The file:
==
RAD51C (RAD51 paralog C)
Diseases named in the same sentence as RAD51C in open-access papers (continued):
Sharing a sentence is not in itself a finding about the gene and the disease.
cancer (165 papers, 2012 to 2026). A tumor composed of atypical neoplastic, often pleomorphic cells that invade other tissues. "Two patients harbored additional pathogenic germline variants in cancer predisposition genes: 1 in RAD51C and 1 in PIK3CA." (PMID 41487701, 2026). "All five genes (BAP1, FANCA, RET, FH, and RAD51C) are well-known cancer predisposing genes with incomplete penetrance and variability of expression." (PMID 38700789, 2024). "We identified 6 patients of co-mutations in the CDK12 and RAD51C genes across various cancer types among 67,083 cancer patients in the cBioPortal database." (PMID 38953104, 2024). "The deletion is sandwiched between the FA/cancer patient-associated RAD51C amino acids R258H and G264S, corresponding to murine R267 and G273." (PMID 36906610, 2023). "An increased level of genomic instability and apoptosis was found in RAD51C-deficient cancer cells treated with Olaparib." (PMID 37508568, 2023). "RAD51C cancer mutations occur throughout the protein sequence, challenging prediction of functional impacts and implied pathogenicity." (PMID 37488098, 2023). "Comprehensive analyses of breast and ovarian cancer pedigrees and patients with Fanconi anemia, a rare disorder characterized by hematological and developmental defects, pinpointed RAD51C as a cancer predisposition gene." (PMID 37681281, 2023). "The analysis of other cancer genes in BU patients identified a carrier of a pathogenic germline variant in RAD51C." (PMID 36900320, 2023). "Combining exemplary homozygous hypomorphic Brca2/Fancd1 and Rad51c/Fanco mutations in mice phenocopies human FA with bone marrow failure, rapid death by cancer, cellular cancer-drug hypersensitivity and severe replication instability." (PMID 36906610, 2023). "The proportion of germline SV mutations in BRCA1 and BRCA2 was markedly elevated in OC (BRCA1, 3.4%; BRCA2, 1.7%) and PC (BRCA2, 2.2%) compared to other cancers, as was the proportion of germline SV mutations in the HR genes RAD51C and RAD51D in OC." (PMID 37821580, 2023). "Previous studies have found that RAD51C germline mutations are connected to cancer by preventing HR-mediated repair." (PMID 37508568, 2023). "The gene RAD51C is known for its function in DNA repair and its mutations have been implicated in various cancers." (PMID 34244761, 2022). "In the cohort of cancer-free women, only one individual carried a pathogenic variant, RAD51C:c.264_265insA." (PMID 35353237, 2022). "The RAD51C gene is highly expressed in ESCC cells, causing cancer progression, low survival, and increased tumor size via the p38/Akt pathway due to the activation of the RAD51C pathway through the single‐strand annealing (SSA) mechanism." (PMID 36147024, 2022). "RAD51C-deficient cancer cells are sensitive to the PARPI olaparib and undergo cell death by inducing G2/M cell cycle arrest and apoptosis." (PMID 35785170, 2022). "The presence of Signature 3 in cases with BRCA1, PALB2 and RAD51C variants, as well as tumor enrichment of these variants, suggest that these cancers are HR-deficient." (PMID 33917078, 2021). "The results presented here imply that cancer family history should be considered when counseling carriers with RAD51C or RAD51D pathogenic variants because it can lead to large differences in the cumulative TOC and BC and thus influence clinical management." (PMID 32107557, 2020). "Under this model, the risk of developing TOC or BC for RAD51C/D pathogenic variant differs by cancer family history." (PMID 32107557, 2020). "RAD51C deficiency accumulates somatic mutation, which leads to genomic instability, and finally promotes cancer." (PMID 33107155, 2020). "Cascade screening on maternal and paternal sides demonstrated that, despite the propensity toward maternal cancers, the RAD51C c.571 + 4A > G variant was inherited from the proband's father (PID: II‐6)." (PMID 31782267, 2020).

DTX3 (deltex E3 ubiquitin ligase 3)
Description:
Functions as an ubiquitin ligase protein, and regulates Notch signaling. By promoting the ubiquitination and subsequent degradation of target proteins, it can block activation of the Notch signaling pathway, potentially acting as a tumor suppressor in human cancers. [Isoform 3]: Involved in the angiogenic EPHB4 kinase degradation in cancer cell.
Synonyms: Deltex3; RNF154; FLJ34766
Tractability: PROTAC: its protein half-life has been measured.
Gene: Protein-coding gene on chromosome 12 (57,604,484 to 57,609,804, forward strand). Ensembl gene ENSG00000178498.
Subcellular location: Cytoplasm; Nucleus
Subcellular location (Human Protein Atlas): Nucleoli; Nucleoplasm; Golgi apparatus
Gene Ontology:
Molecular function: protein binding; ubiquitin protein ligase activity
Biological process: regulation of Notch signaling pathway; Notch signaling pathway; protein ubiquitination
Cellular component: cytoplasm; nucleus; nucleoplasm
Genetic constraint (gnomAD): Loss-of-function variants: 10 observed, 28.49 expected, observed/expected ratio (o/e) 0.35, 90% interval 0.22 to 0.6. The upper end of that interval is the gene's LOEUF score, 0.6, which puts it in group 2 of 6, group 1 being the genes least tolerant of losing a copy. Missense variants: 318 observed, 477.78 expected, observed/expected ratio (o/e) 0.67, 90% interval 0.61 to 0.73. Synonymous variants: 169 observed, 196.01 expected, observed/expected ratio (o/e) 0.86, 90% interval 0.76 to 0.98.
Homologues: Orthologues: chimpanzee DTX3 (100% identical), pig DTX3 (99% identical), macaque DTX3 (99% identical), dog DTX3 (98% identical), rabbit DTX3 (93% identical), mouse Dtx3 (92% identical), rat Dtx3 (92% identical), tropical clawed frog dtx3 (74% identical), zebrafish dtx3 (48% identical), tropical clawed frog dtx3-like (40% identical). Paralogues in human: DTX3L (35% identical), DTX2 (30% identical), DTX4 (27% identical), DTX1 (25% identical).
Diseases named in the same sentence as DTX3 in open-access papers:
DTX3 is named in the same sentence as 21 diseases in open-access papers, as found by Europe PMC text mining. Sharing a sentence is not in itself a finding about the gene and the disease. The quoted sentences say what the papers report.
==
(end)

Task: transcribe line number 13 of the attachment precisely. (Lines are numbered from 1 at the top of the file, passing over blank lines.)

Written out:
Gene Ontology: